Ha! I entered the Knysna Marathon (the half marathon entries had already closed) as an excuse to go to Knysna and have a party. It was the best decision I have ever made as it changed my life and I discovered running and a year or two later ultra-running.
What is your average training week like? How do you train to compete at altitude while living in Cape Town? Anything ultra-specific?
I spend about 15-20 hours a week running (mostly on trails) and then another 4 hours doing strength and mobility work. Cape Town is a great place to train with such varied terrain. When racing at altitude, I normally get to the race ahead of schedule to acclimatise.
Training for ultras is heavy on your body. What staple do you include in your diet for recovery and maintenance?
I don’t count calories and rather just eat a balanced diet. I try and eat lots of whole foods and listen to what my body wants. I probably don’t follow the best diet as I love my chocolate!
You plan to run the Western States 100 later this year, that’s incredible! How is the training going coming off your illness? How are you preparing for this epic race?
I am super excited to be running Western States again this year and it is my main focus for the first half of the year. My training has been going really well and I have really focused on giving myself lots of time to recover between big runs. Ha! I am getting old now. Western States is such an iconic race and my favourite race so I want to go there this year in the best shape possible.
You’ve got some big races planned for later this year – the TransVulcania and La Diagonale des Fous (Raid of Reunion 100miler) to name just two. What are your plans for 2015?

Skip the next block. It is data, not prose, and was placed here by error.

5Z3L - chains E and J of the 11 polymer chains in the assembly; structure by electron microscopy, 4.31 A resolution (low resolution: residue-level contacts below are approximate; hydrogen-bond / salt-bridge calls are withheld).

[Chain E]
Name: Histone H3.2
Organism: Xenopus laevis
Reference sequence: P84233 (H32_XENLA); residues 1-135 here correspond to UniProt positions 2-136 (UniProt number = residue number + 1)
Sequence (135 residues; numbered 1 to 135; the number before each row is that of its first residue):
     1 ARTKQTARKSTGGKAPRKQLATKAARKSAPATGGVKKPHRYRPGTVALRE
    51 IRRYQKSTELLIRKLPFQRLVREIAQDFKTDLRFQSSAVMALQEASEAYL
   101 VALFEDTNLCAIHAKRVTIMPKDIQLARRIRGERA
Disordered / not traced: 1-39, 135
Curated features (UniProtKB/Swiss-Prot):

Yeah I am really excited. My two focus races are Western States and Diagonale de Fous and then I will be using TransVulcania and possibly CCC (Courmayeur Champex Chamonix) as prep races. I have tried to spread my racing out a lot more this year.
How do you maintain a balance between work, training and family?
I am always super busy, but I love what I do so it makes all the hard work just that much more worthwhile. You only live once and I want to make the most of my time here. I do try and make time to switch off completely and just spend time with Vanessa and T-dog.
With such an intense schedule, what do you do in your spare time to relax?
I really enjoy spending time on the beach, doing some stand up paddle boarding and hanging out with friends. Vanessa, T-dog and I go for hikes or ride our mountain bikes. I don’t like sitting still for too long, but I do enjoy watch rugby on a Saturday afternoon.
You’ve got some great sponsors who have backed you and your projects for years, tell us how they have helped you.
Yeah I am super privileged to be supported by Velocity Sports Lab, Salomon, Red Bull, Oakley, Suunto and Cross Country. They have enabled me to live my dreams and without them nothing would have been possible.
What advice would you give to aspiring ultra-runners?
It’s really important to enjoy your running, relax and have fun on the trails. Don’t get too caught up with numbers, running techniques etc. If you are relaxed and having fun you will naturally run better. At least once a month try and find a new trail to run, even if it involves a weekend away. You can make a whole adventure out of it.